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Hymn Writers and Their Hymns: Benjamin Beddome

January 12, 2015

My Times Are In Thy Hands

Benjamin Beddome (1717-1795) was a well known and widely respected Baptist preacher throughout England. He began his preaching ministry at a church in Bourton-on-the-Water, England in 1740, and though he received invitations from churches elsewhere, he continued to preach at Bourton until his death. In 1749, he married Elizabeth Boswell who bore him three sons, but before pursuing Elizabeth, Beddome was one of the several bachelors whose marriage proposal was declined by Anne Steele. You can read his rather impressive Letter of Proposal here.

Like other preacher/hymn-writers, Beddome began writing hymns for the purpose of supplementing his sermons. His hymns were usually composed to be sung after he delivered his sermon. One of these hymns was, My Times Are In Thy Hands:

My times of sorrow and of joy,
Great God, are in thy hand;
My choicest comforts come from thee,
And go at thy command.

If thou should’st take them all away,
Yet would I not repine;
Before they were possessed by me,
They were entirely thine.

Now would I drop a murmuring word,
Though the whole world were gone,
But seek enduring happiness
In thee, and thee alone.

What is the world with all its store?
‘Tis a deceitful cheat;
When I attempt to pluck the rose,
A piercing thorn I meet.

Here perfect bliss can ne’er be found,
The honey’s mixed with gall;
Midst changing scenes and dying friends,
Be thou my all in all.

Beddome composed this hymn for his sermon on Psalm 11, a Psalm that expresses the confidence David had, even in times of crisis. In his hymn, he models for us a spirit of resignation, that whatever our fortune we would be pushed toward deeper contentment in God’s design. Though most of us aren’t threatened to be attacked by our enemies as we see David was, our faith nonetheless gets discouraged by the wicked. Matthew Henry advises that when we do have such thoughts, we can consider these six things:

  1. That there is a God in heaven.
  2. That this God governs the world.
  3. That this God perfectly knows every man’s true character.
  4. That, if he afflict good people, it is for their trial and therefore their good.
  5. That, however persecutors and oppressors may prosper and prevail awhile, they now lie under, and will forever perish under the wrath of God.
  6. That though honest good people may be run down, yet God does and will own them, and favor them, and that is the reason why God will severely reckon with persecutors and oppressors, because those whom they oppress and persecute are dear to him.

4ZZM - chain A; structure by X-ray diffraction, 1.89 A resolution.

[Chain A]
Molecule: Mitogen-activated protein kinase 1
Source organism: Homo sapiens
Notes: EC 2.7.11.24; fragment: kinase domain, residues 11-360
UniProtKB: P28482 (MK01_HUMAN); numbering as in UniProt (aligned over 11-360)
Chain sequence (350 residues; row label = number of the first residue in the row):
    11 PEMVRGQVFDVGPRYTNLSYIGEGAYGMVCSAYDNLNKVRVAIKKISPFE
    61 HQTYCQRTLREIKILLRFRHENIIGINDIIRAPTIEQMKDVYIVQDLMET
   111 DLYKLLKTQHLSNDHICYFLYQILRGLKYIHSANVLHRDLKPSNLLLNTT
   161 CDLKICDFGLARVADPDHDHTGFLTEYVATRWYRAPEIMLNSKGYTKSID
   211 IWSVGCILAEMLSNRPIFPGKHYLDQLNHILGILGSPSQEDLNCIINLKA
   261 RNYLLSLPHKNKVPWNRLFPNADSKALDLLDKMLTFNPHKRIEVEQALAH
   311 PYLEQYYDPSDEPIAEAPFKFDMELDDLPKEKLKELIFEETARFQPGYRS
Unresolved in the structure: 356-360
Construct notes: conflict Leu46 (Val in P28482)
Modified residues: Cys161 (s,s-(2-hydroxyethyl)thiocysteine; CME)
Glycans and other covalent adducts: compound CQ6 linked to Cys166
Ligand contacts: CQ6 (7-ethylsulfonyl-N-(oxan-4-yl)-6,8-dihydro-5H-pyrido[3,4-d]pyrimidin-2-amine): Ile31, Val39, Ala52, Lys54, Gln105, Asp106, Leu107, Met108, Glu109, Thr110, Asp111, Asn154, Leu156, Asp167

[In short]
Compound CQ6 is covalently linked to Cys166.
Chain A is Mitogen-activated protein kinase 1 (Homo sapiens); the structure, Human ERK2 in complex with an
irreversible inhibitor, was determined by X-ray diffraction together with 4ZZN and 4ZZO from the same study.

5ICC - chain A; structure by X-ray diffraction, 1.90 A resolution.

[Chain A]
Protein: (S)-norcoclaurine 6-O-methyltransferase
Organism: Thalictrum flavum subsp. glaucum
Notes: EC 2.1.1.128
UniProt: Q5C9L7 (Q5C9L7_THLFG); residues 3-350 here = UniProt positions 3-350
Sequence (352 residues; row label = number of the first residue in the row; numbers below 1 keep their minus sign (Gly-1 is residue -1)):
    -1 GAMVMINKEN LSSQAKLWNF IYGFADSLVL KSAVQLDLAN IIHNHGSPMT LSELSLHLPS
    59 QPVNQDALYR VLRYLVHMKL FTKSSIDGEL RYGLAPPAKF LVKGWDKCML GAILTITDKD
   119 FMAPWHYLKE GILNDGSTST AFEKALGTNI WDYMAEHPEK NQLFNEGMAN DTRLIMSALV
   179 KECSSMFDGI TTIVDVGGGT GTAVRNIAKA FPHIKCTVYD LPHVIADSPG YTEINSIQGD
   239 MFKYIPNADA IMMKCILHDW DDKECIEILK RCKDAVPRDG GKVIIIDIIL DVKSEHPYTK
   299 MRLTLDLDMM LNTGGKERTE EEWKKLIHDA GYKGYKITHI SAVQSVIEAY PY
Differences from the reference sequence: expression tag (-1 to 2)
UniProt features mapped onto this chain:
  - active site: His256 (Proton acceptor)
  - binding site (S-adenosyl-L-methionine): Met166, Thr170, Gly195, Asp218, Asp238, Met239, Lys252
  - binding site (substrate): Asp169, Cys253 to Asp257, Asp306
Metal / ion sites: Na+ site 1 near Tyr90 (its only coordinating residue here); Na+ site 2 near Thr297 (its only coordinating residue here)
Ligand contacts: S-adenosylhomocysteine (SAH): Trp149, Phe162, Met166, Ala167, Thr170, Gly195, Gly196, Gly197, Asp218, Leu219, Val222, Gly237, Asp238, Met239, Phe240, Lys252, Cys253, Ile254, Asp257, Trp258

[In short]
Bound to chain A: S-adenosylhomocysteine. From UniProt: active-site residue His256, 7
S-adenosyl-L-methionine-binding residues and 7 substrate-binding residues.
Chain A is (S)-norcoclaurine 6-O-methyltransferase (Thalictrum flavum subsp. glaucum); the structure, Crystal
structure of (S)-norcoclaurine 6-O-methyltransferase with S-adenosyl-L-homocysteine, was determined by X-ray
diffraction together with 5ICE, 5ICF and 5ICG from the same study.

It has been said that the shaking of a tree makes it take deeper and faster root. As Charles Spurgeon said it, “The saints are chastened and the sinners are enriched: this is no small trial of faith.” It was in God’s providence that Beddome had prepared that Sunday’s message and composed this hymn, for he learned later that day that one of his sons, Benjamin, had just died of a fever.

Lester Ruth is currently the Research Professor of Christian Worship at Duke Divinity School. In doing a survey and comparison of the theological content between contemporary songs and hymns he makes the observation that hymns refer to the Christian life as being a journey; however, more modern songs create a sense of immediate fulfillment (i.e. we don’t sojourn, we arrive). One speculation he makes for this is, “Pilgrim’s Progress has been lost as the defining narrative for Christian experience” thus, without this narrative of pilgrimage in modern songs, a key element of discipleship is being missed.

I bring this up because I want us to see that many hymns exemplify a fuller range of a theological diet compared to many modern songs that are so popular today. I am not making a “hymns only” case. I more so desire to see the content of modern songs for the church meet and even exceed the depth and breadth of hymns because God is worthy and his people are hungry.

In meditating on Psalm 11 and singing this hymn, perhaps Beddome and his congregation were better prepared to face suffering and loss. Teaching and singing about these today may not grow your church number-wise, but it will grow your church.

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